People Are Sent Outside the Camp
1The LORD told Moses 2-3to say to the people of Israel, ” Put out of the camp everyone who has leprosy or a bodily discharge or who has touched a dead body. Now that I live among my people, their camp must be kept clean.” 4The Israelites obeyed the LORD’s instructions.
As Israel prepared to march to the Promised Land, the leper (Leviticus 13), those with a discharge (Leviticus 15), and any priest who would touch a dead body, except that of a close relative (Leviticus 21:1) were commanded to be put out of the camp of Israel until ceremonially clean. Now God said that Israel must do what He had previously commanded. Adam Clarke says, “Probably this ordinance gave the first idea of a hospital, where all those who are afflicted with contagious disorders are put into particular wards, under medical treatment.”
It wasn’t that any of these things made a person a notorious sinner; but leprosy, unclean discharges, and dead bodies were reminders of the effects of sin — from which Israel must separate as they prepare to march on the Promised Land.
The Penalty for Committing a Crime
5The LORD told Moses 6to say to the community of Israel:
If any of you commit a crime against someone, you have sinned against me. 7You must confess your guilt and pay the victim in full for whatever damage has been done, plus a fine of twenty percent. 8If the victim has no relative who can accept this money, it belongs to me and will be paid to the priest. In addition to that payment, you must take a ram for the priest to sacrifice so your sin will be forgiven.
9-10When you make a donation to the sacred tent, that money belongs only to the priest, and each priest will keep what is given to him.
A Suspicious Husband
11The LORD told Moses 12-14to say to the people of Israel:
Suppose a man becomes jealous and suspects that his wife has been unfaithful, but he has no proof. 15He must take his wife to the priest, together with two pounds of ground barley as an offering to find out if she is guilty. No olive oil or incense is to be put on that offering.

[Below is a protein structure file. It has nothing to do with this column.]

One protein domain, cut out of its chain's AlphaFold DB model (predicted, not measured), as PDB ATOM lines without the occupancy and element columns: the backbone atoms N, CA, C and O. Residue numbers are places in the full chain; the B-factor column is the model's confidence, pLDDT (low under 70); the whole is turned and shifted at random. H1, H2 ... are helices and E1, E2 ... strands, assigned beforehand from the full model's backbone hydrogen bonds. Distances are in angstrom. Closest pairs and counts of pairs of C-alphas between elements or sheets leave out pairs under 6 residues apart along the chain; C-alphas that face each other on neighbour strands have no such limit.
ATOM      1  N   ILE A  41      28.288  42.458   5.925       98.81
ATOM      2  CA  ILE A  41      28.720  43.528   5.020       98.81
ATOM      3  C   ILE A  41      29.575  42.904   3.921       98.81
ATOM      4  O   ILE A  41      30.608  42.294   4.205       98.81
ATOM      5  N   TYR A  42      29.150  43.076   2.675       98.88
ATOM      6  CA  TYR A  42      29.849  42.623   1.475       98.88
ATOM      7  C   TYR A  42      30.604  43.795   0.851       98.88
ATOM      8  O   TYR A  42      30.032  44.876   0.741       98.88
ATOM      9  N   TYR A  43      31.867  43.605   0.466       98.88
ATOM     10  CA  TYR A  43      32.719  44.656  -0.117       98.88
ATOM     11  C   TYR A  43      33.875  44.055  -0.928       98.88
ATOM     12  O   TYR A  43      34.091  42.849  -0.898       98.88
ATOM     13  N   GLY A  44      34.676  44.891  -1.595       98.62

from the Jamieson-Fausset-Brown Bible Commentary, first published in 1871:
This law was given both as a strong discouragement to conjugal infidelity on the part of a wife, and a sufficient protection of her from the consequences of a hasty and groundless suspicion on the part of the husband. His suspicions, however, were sufficient in the absence of witnesses (Lev. 20:10) to warrant the trial described; and the course of proceeding to be followed was for the jealous husband to bring his wife unto the priest with an offering of barley meal, because none were allowed to approach the sanctuary empty handed (Ex. 23:15). On other occasions, there were mingled with the offering, oil which signified joy, and frankincense which denoted acceptance (Ps. 141:2). But on the occasion referred to, both these ingredients were to be excluded, because it was a solemn appeal to God in distressing circumstances.
16The priest is to have the woman stand at my altar, 17where he will pour sacred water into a clay jar and stir in some dust from the floor of the sacred tent. 18-22Next, he will remove her veil, then hand her the barley offering, and say, ” If you have been faithful to your husband, this water won’t harm you. But if you have been unfaithful, it will bring down the LORD’s curse–you will never be able to give birth to a child, and everyone will curse your name.”
Then the woman will answer, ” If I am guilty, let it happen just as you say.”
23The priest will write these curses on special paper and wash them off into the bitter water, 24so that when the woman drinks this water, the curses will enter her body. 25He will take the barley offering from her and lift it up in dedication to me, the LORD. Then he will place it on my altar 26and burn part of it as a sacrifice. After that, the woman must drink the bitter water. 27If the woman has been unfaithful, the water will immediately make her unable to have children, and she will be a curse among her people. 28But if she is innocent, her body will not be harmed, and she will still be able to have children.
A woman suspected of adultery in Numbers 6 is given a drink of “bitter water.” In John 4, Jesus comes to the well of Jacob and meets a Samaritan woman. Jesus reveals her secret — that she has had five husbands and now lives with a man who is not her husband — and offers her a drink of “living water.” He does not condemn her, but proclaims to her that he is the Messiah, and offers her forgiveness and new life.
29-30This is the ceremony that must take place at my altar when a husband suspects that his wife has been unfaithful. The priest must have the woman stand in my presence and carefully follow these instructions. 31If the husband is wrong, he will not be punished; but if his wife is guilty, she will be punished.
the last stanza of “Dover Beach”
by Matthew Arnold, 1867
Ah, love, let us be true
To one another! for the world, which seems
To lie before us like a land of dreams,
So various, so beautiful, so new,
Hath really neither joy, nor love, nor light,
Nor certitude, nor peace, nor help for pain;
And we are here as on a darkling plain
Swept with confused alarms of struggle and flight,
Where ignorant armies clash by night.
A true country music classic from 1952. HERE is Hank Williams, Sr. and “Your Cheatin’ Heart.”